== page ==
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R v Karam [2020] VCC 496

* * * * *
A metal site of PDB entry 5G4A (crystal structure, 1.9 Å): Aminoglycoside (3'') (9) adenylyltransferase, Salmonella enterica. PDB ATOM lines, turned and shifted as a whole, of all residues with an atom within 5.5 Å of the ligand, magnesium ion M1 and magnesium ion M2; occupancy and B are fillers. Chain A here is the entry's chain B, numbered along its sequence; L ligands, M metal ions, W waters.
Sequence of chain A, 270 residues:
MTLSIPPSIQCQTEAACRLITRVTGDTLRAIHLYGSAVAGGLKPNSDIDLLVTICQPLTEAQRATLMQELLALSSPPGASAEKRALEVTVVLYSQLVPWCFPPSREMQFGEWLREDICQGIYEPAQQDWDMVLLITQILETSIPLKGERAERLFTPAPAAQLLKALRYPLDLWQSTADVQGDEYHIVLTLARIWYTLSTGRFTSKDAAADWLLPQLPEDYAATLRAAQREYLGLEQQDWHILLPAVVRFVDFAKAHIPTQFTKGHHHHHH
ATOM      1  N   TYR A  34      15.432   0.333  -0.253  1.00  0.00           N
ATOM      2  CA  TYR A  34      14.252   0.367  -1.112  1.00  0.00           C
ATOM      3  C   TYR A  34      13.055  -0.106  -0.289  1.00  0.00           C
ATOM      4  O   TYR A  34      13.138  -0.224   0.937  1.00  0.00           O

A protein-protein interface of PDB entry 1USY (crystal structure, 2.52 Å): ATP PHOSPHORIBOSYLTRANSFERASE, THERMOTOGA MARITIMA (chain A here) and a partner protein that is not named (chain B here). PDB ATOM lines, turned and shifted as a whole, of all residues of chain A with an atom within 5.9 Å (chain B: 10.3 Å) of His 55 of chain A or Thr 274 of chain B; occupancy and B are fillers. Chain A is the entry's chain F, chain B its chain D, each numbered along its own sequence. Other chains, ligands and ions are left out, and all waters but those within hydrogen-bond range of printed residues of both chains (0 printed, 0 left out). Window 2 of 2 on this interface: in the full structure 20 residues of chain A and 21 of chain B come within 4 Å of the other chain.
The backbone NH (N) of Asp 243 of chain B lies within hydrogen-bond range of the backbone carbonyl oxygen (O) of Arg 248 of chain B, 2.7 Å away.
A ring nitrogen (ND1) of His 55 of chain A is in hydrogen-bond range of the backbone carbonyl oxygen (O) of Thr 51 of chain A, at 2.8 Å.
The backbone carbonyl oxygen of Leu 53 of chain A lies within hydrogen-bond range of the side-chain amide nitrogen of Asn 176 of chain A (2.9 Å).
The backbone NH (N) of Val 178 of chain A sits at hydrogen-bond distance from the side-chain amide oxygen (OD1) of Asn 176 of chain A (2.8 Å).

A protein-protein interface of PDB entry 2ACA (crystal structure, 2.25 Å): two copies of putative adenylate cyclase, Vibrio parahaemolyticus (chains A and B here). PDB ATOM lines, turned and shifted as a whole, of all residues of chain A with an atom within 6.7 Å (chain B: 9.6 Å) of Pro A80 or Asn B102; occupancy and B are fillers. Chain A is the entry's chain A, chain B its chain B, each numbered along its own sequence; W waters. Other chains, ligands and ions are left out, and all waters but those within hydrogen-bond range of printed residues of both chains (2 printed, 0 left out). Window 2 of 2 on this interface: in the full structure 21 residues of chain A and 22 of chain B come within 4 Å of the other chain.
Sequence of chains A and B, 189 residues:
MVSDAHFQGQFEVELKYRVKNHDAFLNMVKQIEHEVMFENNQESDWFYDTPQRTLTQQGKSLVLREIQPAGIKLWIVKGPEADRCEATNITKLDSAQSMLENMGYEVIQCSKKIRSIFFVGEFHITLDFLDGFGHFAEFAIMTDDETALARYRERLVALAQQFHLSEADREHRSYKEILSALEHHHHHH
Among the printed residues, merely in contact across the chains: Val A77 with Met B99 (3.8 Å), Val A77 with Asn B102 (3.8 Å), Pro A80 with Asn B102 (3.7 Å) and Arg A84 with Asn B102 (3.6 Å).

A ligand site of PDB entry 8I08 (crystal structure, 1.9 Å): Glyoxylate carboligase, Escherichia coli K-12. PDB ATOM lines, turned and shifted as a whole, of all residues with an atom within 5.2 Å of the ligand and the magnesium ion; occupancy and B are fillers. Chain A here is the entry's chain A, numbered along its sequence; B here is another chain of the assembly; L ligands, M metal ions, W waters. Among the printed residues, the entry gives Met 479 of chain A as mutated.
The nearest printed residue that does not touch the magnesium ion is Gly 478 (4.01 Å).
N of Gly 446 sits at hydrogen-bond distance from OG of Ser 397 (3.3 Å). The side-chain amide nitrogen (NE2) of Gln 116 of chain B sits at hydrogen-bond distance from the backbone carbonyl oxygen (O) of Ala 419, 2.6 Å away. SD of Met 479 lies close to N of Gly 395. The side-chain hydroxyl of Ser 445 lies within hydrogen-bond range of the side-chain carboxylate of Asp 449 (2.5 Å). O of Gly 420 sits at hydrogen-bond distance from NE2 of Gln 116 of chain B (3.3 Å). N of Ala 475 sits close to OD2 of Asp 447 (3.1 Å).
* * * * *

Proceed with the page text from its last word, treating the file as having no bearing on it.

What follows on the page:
sentence — 1 count of dishonestly causing loss to Commonwealth offence contrary to s 135.1(3) of the Commonwealth Criminal Code, 1 count of dishonestly causing loss or risk of loss to Commonwealth knowing or believing that loss would occur or that there was substantial risk of loss occurring offence contrary to s 135.1(5) of the Commonwealth Criminal Code — offences relate to $12,948 and $1 million respectively — mental condition — s 16A(2)(m) — while mental health diagnosis not causally connected to offending conduct, it is relevant to offender’s personal circumstances — Verdins principle 6 is applicable to offender and sentenced accordingly — character — s 16A(2)(m) — relevant prior criminal history including 3 appearances involving dishonesty — given prior criminal history, specific deterrence and protection of community must be given some real weight in sentencing offender for offences — nature and circumstances of the offence — s 16A(2)(a) — offender held managerial position, sole director, secretary and shareholder — while offender not instigator of scheme, must have had some awareness of what was occurring and played part in scheme as directed by others — offences continued 30 month period — serious offending — offender vulnerable, unsophisticated and relatively unintelligent who was preyed upon by — reduces moral culpability particularly in relation to offending conduct giving rise to count 2 — having dissipated any financial gains received from crimes sentencing judge accepted that offender derived little long-term financial benefit from crimes — no evidence of offender living extravagant lifestyle during period of offending — general deterrence — s 16A(2)(ja) — detection more difficult by payment of cash wages and employment of sub-contractors, shifting tax burden to entities that did not take responsibility for payment of taxation obligations — investigation and prosecution of fraudulent scheme of which offender was a part was complex, difficult, time consuming and resource intensive — those who systematically defraud revenue of large sums of money over extended period must in general expect to receive sentence of imprisonment — guilty plea — s 16A(2)(g) — offender pleaded guilty at late stage in proceedings — pleas entered at earliest forensically reasonable opportunity —significant utilitarian benefit considering likely length and complexity of trial — pleas also indicate acceptance of responsibility for offending conduct and willingness to facilitate course of justice — contrition — s 16A(2)(f)(ii) — sentencing judge unable to make finding that offender demonstrated true contrition and remorse over and above that which is evident from pleas themselves — delay — considerable systemic delay occasioned by progress of proceedings through courts, sentencing judge’s personal circumstances and effects of COVID-19 pandemic — matters have been hanging over offender for period of well over 5 years — rehabilitation — s 16A(2)(n) — so far as rehabilitation during period of delay is concerned considering subsequent offending sentencing judge unable to accept offender has rehabilitated themselves — can only assess prospects of rehabilitation as being highly problematic and dependent on becoming drug free and remaining so — sentence — imposed 3 years’ and 4 months imprisonment, offender immediately released on recognisance release order — s 6AAA — sentencing judge would have imposed sentence of 5 years and 6 months imprisonment with 3 year and 8 months non-parole period but for offender’s guilty plea
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